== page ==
Within the kayfabe world of wrestling promotions, however, WWE is probably the one that feels least like Jackass, especially back at the time of its premiere. While WWE’s brand of wrestling is about inflicting pain, Jackass is mainly about withstanding it. WWE is about the spectacle of the (primarily male) body, the incredible feats it can accomplish, and the other bodies it can dominate. It’s about muscular dudes putting the hurt on each other.

Johnny Knoxville Sami Zayn WWE

Jackass, on the other hand, is less about the feats of the body and more a showcase of its limitations. Jackass stunts are often acts of submission and humiliation rather than of domination, and the cast’s propensity to show off their less-than-bodybuilder physiques adds to the absurdity. The show turns the traditional expectation of masculine aggression inward, and in doing so reveals its ridiculousness.

The Wrestling-Jackass Singularity

I think in some ways, Jackass was ahead of the curve of what wrestling has become. WWE still doesn’t seem quite suited to them, but I think they’d be a perfect fit in a lot of other modern wrestling contexts. There are now a generation of wrestlers who started in the backyard promotions that sprang up in the early 2000s, in tandem with the rise of Jackass, who cite the boys as an early influence. Lots of promotions these days seem much more aligned with the Jackass approach to pain and to absurdity than WWE has ever been.

Like Jackass, deathmatch wrestling, where a lot of those backyarders ended up, is more about the performer’s ability to withstand pain rather than to inflict it. When Jackass premiered, many of the themes that the show made text were still mostly subtext in the pro-wrestling world — the pleasure of homoeroticism, the ridiculousness of gender performance, the absurdity of pain. In the ensuing years, more performers have been interested in making these elements of wrestling explicit in the way Jackass did. I’m not super enthused about Johnny Knoxville in the Royal Rumble, but I’d be thrilled to see Steve-O have a match with Nick Gage, or to see Chris Pontius unleashed on the DDT roster.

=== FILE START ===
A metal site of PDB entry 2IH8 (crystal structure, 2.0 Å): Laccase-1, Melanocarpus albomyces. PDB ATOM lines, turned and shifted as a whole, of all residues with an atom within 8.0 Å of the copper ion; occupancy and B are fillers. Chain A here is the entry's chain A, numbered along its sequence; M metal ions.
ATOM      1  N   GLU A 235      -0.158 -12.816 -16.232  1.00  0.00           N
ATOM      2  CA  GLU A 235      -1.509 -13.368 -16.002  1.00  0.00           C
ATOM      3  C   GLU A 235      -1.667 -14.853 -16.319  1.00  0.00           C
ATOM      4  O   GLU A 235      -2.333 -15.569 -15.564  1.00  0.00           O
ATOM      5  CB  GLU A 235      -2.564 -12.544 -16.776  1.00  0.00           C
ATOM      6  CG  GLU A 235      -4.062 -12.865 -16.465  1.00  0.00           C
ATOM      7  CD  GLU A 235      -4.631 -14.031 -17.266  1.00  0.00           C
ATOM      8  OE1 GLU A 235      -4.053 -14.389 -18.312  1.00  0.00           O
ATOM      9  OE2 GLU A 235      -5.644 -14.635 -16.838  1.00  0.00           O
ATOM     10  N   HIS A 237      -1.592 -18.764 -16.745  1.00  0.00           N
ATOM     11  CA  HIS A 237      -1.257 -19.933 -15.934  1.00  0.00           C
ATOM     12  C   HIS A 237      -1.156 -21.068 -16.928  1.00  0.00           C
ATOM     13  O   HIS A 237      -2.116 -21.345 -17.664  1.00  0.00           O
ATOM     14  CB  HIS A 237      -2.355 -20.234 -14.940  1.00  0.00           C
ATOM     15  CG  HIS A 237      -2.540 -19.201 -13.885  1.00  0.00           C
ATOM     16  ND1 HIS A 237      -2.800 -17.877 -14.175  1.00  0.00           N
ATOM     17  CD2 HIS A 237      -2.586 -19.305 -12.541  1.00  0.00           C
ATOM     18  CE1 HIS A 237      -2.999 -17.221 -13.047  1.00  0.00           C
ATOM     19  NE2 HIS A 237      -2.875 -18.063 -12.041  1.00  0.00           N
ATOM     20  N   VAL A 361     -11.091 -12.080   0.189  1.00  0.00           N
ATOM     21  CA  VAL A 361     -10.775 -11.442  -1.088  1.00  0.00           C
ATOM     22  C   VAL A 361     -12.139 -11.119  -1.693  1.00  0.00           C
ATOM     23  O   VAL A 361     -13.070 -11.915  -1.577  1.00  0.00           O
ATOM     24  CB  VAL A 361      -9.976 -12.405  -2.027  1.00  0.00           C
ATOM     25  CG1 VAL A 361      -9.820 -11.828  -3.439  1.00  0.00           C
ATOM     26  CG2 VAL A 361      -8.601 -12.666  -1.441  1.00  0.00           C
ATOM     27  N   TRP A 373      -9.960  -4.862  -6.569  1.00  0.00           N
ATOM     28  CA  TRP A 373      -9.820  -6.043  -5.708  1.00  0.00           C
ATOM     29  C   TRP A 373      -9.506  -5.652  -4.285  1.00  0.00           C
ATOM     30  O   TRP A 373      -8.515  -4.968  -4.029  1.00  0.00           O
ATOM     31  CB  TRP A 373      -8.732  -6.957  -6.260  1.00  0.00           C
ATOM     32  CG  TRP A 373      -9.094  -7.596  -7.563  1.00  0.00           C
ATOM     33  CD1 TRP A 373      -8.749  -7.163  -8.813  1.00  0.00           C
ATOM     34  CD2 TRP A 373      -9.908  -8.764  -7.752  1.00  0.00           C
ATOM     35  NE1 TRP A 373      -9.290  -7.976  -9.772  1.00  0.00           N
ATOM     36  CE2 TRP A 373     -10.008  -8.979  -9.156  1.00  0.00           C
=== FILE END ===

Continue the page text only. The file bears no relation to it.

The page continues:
Johnny Knoxville Great Khali

I was a 12 year old girl in the year 2000, and not yet a wrestling fan, but I loved Jackass. At an age when boys were both totally unknowable to me and a subject I was desperate to know everything about, Jackass felt like a passport into a world I didn’t have access to in my real life. But if Jackass was the NSYNC of masculinity, WWE was Slayer —  I remember flipping by Raw on cable in those years and finding the whole spectacle too intense, too aggressive, and too incomprehensibly male centric for me to parse.

My 12-year-old mind would have exploded trying to figure out what the deal with Val Venis was, but skater boys kicking each other in the nuts was just my speed. I think watching Jackass at that age planted the seeds of what eventually blossomed into wrestling fandom in adulthood, and similarly, the success of Jackass seems to have primed the wrestling world to welcome someone like me. I hope we get to see these worlds collide more often in the future, but I hope they’re more entertaining than Jeff Tremaine’s wrestling prank show.

About the Author

Kath Barbadoro

Kath Barbadoro is a stand up comedian, writer, and podcaster based in New York. She is a cofounder of the podcast Wrestlesplania and has a self-imposed restraining order against Tim Thatcher.